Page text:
The community values workshop is an opportunity to get together as a community to talk about our collective values, think about how we currently practice them, and ideate on new ways to practice and support our values.
This 2.5 hour workshop was developed alongside my classmate Jenny Chen as part of my graduate thesis work. After running several trial workshops, we ran the community values workshop with 25 RISD Masters of Industrial Design community members. Moving forward the workshop will be held once a year in this space. This allows community members to reflect, redefine, and realign as community members and values shift.
Run of Show
Alignment - This section consists of an ice breaker and value sorting. Here participants share what they love about the community, what they bring to the community, and state the values they feel are important to uphold as a community. As a whole all the participants organize these stated values and identify key values.
Group Work - Then the workshop breaks into smaller groups (4-5). Using a worksheet each group fleshes out one key value. They write a clear definition for this value, articulate how the community currently practices this value, ideates on new ways the community might practice this value, and considers barriers to practicing.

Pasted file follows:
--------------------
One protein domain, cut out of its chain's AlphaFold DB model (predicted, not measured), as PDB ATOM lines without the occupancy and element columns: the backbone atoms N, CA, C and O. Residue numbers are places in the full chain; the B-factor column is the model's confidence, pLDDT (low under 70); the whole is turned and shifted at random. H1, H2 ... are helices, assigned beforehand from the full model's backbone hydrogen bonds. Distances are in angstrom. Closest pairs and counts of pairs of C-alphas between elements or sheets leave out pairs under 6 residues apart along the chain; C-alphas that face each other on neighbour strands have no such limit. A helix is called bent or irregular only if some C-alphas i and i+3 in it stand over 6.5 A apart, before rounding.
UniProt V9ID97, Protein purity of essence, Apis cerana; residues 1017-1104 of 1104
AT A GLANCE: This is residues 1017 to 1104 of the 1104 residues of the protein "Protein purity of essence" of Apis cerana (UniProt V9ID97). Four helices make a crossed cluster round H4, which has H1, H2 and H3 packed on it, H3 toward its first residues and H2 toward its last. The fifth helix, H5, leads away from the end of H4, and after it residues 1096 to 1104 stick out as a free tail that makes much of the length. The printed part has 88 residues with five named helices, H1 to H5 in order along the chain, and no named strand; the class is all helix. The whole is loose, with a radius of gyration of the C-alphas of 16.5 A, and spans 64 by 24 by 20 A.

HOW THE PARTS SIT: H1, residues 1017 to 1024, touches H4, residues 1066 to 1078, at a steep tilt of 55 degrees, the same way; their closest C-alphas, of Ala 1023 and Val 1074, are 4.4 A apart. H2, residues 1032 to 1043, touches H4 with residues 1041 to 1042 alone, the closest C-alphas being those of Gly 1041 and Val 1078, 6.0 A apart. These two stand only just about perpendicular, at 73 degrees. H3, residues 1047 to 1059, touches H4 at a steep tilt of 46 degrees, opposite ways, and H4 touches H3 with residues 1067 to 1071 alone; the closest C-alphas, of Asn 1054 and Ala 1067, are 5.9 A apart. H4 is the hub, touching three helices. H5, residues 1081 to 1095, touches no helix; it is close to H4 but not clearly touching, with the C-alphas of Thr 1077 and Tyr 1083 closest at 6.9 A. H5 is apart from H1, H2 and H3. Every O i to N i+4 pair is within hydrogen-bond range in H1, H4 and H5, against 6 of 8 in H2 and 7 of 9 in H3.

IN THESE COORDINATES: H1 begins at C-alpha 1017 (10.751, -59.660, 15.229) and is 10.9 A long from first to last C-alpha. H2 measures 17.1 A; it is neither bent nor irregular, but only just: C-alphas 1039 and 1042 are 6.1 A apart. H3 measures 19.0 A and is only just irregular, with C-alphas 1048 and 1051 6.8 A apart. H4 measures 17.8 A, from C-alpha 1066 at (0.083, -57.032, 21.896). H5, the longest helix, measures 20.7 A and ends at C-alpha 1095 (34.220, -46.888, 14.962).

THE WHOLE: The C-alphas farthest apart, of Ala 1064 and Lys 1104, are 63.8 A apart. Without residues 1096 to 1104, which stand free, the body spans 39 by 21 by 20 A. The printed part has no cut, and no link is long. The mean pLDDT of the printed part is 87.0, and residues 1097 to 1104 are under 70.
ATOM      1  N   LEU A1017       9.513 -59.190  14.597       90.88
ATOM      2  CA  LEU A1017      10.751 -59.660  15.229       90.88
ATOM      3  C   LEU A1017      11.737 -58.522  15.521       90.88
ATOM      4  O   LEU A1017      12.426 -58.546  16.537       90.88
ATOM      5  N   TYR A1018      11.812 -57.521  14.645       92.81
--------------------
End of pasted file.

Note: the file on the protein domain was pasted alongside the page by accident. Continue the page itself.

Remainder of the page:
Break Time / Lunch Time - Taking breaks is important. Especially when you’ve gathered a whole team together, break time allows you to deepen relationships with community members. Or just reset.
Presentations - Each group presents their key value to all the participants. Following each presentation there is room for discussion and an opportunity for all attendees to the worksheet of that value.
Closing Discussion - Focuses on themes and patterns from the workshop. This is an opportunity for the community to hone in on a few new ways to practice values, develop committees and work towards action plans.
The group work section of the workshop requires worksheets. These worksheets should be large enough for participants to view the important information from afar. Although the workshop can be run effectively using Post-Its and large sheets of paper, considering the design of the workshop materials allows for the output to have a larger impact.
When running the workshop at RISD our initial worksheet materials were a combination of cardboard, dry erase board, paper and string. We used a hanger style system for the section of the worksheet focused on current and new ways to practice values, making it easy and fun for participants to add to the boards.
We later remade and framed these worksheets, replacing the cardboard with felted letter board. Now they are elegantly hanging in the entrance way of the studio. Creating a reminder of the community values and an invitation for people to continue to add to the boards asynchronously. The boards are designed so that they can easily be cleared and resued for the following year's Community Values Workshops.